Besides, even in the Code of Justinian, a constitution of Gratian, Valentinian and Theodosius of AD was cited, under which military and civil notables could move along in carts through Constantinople, which a contrario suggests that other residents were not entitled to that privilege. This shows the continuity of legal regulations in this area. However, the presence of the joke discussed in Philogelos is quite sur- prising if we agree the set dates back to 4th-5th century AD.

First of all, Cf. Robinson, Ancient Rome. On Tabula Heracleensis cf. Nicolet, M. Crawford, I, London , pp. Komentarz, Olsztyn , p. Very telling image presented by Juvenal in his Satires. Persons who have been invested either with civil or military honors shall always be entitled to make use of vehicles suitable to their rank, that is to say, carriages, in this Imperial City.

Therefore, it is difficult to assume that the civis Romanus sum decla- ration still had its logical grounds. Apart from that, civil rights underwent far-reaching modifications due to the deepening division of society into honestiores and humiliores. Perhaps, however, the stories of Saint Paul known from the Acts of the Apostles, with the saint using his Roman citizenship to avoid flogging, influenced the understanding of the comical air of the situation described. Flogging the oxen by a centurion was the result of his frustration.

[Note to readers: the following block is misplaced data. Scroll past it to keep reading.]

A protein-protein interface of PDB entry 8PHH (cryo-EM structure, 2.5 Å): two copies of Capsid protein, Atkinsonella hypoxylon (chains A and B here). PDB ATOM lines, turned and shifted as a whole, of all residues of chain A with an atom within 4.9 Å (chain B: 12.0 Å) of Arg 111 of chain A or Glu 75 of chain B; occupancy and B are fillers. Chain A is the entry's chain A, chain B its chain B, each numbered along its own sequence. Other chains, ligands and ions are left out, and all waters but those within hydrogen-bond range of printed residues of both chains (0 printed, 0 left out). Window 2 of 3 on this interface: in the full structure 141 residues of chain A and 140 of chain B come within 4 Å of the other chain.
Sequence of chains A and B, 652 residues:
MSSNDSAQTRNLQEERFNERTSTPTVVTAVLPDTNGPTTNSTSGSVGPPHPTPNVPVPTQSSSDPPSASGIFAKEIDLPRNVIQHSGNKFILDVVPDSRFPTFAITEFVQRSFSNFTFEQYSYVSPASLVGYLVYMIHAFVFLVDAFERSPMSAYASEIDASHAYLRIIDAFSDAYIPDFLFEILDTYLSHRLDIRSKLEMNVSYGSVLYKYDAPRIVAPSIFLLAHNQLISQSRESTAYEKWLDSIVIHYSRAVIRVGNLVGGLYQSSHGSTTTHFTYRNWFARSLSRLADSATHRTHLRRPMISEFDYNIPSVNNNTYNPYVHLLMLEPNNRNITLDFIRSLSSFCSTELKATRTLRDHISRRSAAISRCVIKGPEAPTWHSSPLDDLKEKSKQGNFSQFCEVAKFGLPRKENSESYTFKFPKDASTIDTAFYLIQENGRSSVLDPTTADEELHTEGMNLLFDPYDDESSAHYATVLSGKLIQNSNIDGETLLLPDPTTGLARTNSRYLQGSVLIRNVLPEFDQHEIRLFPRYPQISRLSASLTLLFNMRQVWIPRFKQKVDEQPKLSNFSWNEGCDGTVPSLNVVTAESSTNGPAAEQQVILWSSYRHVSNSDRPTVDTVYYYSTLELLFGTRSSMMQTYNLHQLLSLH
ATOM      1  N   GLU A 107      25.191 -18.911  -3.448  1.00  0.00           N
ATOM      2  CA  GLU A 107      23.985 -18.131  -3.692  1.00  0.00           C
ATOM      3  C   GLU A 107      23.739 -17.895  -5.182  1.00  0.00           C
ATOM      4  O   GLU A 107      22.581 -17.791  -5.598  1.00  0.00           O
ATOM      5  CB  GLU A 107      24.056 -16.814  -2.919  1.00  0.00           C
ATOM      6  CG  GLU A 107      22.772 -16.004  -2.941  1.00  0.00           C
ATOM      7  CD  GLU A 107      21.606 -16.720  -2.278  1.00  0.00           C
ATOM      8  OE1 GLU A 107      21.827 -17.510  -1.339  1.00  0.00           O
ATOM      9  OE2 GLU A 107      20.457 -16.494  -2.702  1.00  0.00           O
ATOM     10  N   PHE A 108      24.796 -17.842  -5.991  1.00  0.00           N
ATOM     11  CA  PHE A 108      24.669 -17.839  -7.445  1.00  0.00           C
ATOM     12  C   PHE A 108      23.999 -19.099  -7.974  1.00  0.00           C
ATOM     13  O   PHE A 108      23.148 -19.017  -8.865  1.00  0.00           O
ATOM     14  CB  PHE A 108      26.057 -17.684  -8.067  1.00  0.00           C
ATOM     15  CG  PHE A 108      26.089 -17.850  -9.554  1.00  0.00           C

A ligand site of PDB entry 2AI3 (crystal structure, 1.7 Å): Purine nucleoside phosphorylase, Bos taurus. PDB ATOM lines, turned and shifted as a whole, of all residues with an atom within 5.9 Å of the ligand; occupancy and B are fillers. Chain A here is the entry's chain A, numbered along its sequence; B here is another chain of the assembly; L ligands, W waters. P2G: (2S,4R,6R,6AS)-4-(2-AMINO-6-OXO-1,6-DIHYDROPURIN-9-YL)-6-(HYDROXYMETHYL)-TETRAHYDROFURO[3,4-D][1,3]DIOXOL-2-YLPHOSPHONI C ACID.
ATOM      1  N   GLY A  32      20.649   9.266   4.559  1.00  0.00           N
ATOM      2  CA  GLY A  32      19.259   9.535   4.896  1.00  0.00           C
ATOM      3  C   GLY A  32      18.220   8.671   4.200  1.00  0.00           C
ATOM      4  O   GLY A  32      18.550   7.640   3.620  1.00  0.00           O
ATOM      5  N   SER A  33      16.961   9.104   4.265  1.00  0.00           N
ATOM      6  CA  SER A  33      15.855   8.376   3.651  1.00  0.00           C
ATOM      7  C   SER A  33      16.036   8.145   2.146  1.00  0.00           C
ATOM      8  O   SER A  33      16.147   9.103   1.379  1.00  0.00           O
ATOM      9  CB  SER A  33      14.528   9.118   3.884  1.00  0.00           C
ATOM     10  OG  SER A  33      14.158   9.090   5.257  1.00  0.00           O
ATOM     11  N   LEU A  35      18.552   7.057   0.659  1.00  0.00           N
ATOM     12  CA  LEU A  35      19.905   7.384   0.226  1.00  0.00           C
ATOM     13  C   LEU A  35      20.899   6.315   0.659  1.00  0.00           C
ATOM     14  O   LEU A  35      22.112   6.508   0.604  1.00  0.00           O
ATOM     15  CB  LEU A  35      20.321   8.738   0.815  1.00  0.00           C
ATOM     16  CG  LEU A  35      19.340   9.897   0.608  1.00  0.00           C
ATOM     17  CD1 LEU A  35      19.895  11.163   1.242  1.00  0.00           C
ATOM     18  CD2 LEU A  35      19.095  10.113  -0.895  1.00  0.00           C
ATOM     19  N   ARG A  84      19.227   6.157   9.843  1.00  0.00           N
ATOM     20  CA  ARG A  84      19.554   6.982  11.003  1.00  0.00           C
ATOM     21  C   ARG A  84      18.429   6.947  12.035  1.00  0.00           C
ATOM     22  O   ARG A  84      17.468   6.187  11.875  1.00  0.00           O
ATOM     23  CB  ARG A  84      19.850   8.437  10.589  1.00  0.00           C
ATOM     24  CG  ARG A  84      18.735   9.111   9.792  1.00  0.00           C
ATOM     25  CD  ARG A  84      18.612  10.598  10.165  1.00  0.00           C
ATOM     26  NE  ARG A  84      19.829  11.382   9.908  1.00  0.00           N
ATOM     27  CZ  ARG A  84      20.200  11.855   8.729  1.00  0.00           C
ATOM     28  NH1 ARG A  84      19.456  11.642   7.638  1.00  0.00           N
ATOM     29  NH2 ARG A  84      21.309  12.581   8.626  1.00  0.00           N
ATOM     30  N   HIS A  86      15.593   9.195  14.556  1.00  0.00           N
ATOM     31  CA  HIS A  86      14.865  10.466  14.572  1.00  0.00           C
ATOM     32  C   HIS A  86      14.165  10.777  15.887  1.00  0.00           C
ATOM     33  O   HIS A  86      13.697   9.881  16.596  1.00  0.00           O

It can only be added that the owner of the animals could have a grievance about that. If something had happened to oxen, there would have been a basis for using the actio ex lege Aquilia. Garnsey, Why Penalties Become Harsher. Aubert, B. Sirks, Ann Arbor , p. Macer 2 de publ. The rule is observed with reference to slaves, that they shall be punished as persons of the lowest rank, and in cases where a freeman is whipped, a slave should be scourged, and ordered to be restored to his master Desanti, La legge Aquilia.